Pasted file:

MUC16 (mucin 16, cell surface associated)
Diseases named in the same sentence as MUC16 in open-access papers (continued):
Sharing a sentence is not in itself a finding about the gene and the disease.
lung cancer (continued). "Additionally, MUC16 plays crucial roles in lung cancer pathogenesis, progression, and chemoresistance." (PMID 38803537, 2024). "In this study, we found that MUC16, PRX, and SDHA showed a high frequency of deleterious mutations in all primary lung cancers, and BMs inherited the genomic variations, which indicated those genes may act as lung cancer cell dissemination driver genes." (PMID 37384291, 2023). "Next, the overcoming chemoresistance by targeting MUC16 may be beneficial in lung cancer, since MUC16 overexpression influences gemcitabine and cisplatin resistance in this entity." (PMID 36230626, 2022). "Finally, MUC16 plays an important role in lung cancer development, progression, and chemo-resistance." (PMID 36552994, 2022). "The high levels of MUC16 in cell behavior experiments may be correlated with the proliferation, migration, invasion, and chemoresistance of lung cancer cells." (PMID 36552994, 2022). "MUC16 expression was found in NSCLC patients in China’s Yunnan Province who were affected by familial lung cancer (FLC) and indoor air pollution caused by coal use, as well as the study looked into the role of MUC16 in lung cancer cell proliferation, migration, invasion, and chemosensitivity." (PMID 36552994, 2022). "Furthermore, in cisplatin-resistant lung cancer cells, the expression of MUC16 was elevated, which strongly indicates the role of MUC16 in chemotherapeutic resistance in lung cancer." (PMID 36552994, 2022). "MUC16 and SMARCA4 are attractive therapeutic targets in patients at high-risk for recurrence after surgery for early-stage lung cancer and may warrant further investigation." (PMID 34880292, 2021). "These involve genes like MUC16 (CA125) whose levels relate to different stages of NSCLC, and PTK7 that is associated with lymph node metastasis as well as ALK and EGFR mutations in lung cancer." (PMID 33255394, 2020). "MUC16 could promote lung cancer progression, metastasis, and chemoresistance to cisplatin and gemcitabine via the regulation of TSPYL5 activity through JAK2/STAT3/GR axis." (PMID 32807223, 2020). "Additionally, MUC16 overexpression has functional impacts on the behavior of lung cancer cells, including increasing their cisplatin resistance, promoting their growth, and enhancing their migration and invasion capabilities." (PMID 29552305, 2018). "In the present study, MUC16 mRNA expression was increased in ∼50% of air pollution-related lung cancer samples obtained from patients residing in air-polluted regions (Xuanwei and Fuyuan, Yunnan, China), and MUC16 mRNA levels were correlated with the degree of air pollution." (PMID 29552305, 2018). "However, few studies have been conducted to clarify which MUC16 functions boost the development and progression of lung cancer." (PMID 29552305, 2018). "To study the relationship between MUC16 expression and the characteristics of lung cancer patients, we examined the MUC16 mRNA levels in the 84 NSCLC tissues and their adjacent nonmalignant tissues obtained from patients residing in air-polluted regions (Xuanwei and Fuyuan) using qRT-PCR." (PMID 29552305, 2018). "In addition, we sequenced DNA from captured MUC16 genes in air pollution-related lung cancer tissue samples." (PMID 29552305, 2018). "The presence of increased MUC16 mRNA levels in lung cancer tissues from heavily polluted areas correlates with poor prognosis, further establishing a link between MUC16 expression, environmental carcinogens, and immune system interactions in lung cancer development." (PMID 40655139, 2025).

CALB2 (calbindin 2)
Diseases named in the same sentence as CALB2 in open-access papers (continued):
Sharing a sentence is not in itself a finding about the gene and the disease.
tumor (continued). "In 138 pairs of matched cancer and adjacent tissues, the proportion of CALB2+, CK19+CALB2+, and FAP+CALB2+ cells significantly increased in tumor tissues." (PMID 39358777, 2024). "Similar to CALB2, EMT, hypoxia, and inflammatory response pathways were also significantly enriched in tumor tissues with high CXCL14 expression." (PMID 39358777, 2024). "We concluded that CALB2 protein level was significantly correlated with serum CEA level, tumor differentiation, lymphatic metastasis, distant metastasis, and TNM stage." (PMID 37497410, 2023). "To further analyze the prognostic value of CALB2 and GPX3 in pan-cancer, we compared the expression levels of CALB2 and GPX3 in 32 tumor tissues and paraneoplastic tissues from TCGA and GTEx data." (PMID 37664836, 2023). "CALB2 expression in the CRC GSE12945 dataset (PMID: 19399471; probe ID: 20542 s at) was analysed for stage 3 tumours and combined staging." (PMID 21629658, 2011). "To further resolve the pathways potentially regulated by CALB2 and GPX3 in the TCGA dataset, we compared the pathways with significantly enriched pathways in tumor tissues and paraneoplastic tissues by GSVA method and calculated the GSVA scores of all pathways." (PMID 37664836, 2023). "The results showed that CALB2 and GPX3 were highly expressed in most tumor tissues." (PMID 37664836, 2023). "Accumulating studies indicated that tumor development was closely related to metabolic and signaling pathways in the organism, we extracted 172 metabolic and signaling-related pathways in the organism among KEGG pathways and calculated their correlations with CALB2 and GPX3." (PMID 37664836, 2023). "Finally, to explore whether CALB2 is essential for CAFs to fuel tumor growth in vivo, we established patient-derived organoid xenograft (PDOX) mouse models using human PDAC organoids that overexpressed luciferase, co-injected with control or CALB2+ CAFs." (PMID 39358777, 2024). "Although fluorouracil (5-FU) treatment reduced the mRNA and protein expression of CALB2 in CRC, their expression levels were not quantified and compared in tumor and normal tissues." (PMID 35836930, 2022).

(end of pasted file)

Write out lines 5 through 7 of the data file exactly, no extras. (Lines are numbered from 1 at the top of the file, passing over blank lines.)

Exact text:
CALB2 (calbindin 2)
Diseases named in the same sentence as CALB2 in open-access papers (continued):
Sharing a sentence is not in itself a finding about the gene and the disease.